What are you providing them that they didn’t get from the news, or that they didn’t get from somebody else’s blog? What is that nugget that you’re giving them, so that when they see that email come in, or they have an opportunity to subscribe to your blog, they go, “He or she always has a worthwhile nugget, so I’m going to subscribe. Or I’m going to continue to get this email.”
Otherwise, it’s very easy. There are a lot of competing sources to get information, and if you’re just simply regurgitating the news, people, ultimately, will opt out of your email.
John: Absolutely. What about client alerts and newsletters versus blogs? Are those complementary? Is one more popular than the other?
Kimberly: It’s interesting. We have five blogs, and we have about seven client alerts and newsletters. We find that the blogs are helpful in introducing the firm to people in the industry that may not be aware of us. We find that client alerts are important in keeping our name in front of our clients.
It really depends on what the goals of the particular practice group are, who your current clients are, and who your prospective clients are. It’s like any other marketing strategy. You really need to look at “What’s the end goal?” And then, “How can I use these tools to help me get to that end goal?”
John: Absolutely. If a law firm comes up frequently in natural search results versus being paid ads, does that say something about their authority? How important is Google, in general, to attorneys?
Kimberly: [laughs] It’s interesting you ask that.
John: Writing at Google’s everything.
Kimberly: Google is important. Google is something that you certainly have to be aware of.
However, again, it’s an important tool in the toolbox, and you certainly don’t want to ignore it. But you could also spend 150 percent of your time trying to cater to always being number one on every single, potential organic search. That’s not going to do you a lot of good, either.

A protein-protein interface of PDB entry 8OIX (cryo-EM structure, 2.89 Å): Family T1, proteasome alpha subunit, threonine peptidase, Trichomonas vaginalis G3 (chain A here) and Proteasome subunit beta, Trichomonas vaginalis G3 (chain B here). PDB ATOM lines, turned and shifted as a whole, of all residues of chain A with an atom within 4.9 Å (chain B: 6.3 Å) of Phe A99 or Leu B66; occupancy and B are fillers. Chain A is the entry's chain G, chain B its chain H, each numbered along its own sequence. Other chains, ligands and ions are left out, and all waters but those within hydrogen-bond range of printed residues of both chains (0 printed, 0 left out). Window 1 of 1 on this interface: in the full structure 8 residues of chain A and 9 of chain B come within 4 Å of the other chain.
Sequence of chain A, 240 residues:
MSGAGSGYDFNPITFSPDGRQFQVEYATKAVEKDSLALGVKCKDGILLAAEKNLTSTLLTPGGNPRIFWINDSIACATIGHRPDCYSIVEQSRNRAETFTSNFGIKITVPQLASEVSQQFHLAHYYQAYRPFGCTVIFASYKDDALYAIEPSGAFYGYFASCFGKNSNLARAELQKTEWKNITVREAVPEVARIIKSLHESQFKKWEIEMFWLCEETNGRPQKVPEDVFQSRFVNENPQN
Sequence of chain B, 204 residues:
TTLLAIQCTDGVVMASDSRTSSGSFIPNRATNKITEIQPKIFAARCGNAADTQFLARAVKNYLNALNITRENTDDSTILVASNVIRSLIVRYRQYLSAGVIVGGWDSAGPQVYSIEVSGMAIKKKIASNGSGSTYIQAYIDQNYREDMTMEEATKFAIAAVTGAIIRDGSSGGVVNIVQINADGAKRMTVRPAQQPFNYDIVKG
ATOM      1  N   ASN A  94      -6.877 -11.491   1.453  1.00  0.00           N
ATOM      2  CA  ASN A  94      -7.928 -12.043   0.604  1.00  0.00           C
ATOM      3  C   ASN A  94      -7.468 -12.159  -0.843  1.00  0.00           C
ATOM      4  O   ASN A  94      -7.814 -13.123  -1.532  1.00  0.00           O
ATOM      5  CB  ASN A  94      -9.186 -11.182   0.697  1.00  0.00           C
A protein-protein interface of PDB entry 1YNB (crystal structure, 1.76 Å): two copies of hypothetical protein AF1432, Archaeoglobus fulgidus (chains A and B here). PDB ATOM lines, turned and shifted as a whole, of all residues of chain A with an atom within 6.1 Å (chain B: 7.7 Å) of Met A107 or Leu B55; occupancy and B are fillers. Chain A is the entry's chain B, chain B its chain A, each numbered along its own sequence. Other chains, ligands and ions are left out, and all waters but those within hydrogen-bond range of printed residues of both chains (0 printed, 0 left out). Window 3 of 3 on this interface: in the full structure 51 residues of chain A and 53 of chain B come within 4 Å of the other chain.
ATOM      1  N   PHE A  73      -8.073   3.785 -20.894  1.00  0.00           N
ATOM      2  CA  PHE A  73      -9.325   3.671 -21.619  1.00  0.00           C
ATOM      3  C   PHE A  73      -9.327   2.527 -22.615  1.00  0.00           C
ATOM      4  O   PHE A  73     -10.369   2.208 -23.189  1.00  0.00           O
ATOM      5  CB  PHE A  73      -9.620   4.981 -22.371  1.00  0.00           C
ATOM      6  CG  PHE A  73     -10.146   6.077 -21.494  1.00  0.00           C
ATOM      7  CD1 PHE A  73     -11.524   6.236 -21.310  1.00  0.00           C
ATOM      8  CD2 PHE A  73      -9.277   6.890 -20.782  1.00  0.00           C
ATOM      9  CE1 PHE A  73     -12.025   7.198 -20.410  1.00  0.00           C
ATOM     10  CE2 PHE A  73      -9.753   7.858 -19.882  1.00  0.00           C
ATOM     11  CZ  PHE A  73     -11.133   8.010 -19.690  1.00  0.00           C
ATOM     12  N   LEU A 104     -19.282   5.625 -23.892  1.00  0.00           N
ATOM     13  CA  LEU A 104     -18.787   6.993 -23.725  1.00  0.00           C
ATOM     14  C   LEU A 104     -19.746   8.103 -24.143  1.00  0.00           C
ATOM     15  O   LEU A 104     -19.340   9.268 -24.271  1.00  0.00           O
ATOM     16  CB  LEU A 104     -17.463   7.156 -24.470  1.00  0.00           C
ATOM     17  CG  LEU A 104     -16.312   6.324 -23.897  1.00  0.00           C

I think, between using your analytics, and looking at your goals, and looking at what other tools you need to use to accomplish those goals, many of those online tools you need to do a balancing act so that you, in your key areas you’re there and you maintain that presence.
But realizing that it is virtually impossible with an algorithm that changes on an average of once a month to always be at the top of the organic search everywhere. [laughs]
John: For your key practice areas, you’d like to think that if you’re really a thought leader in a certain area, that you’re popping up. You can’t control Google 100 percent. There’s no question.
Kimberly: You can’t. I’ll agree with that. I think in those areas, absolutely. You really do. You pick three or four areas, and you really focus on those. You pay attention to them every week. You’re very strategic in all of the tools that you’re using to do that.
You’re in your link‑back strategies, in your content management, and the presentation you offer in the webinars that you do and the videos that you maybe post on YouTube. All of that. You look at all of that, and how that’s going to come back around and help your Google ranking.
John: Absolutely. Are you aware that Google, with its authorship program and various social media sites like Clout.com have patented algorithms to determine if someone is a trusted author and influential person?
Kimberly: I have read a few things on that. I have to be candid. I have not had the opportunity to explore that as much as I would like. It’s certainly on my radar screen to spend some significant time over the next six weeks getting up to speed on that.
John: You’ve heard of Google Authorship or Author Rank, but just hasn’t been high on the radar.
John: That makes sense.
Kimberly: It’s high on the radar.
John: I haven’t been super‑active, following Clout, but is that something you’ve heard of, as well?
John: The reason we ask this question and we’re talking about it is because Google has to get better at ‑‑ and they are, significantly, after Penguin ‑‑ they have to figure out who the fakers are. The people just blogging for just to rank versus the real authorities. The same with social media.
Duane Forrester of Bing did a webinar and he showed, for Bing, when they look at the social activity, they can see if you bought your likes on Facebook, for example. Or you go to Fiver and buy likes and shares and followers, which people do, amazingly. Just totally gaming it.
The issue is for Bing, for Facebook, for Google, everyone’s trying to get…Those larger companies have to. It’s their business to be able to weed out the fakers from the people that are more serious. I think those are somewhat newer tools.
Certainly, Author Rank isn’t totally high on the list for everyone. It’s just interesting to survey what people are thinking. That was part one, and in just a second here, we’re going to move into part two. We’re going to be talking about…Just hang on one second.
Kimberly: Thank you.
John: Good, thank you.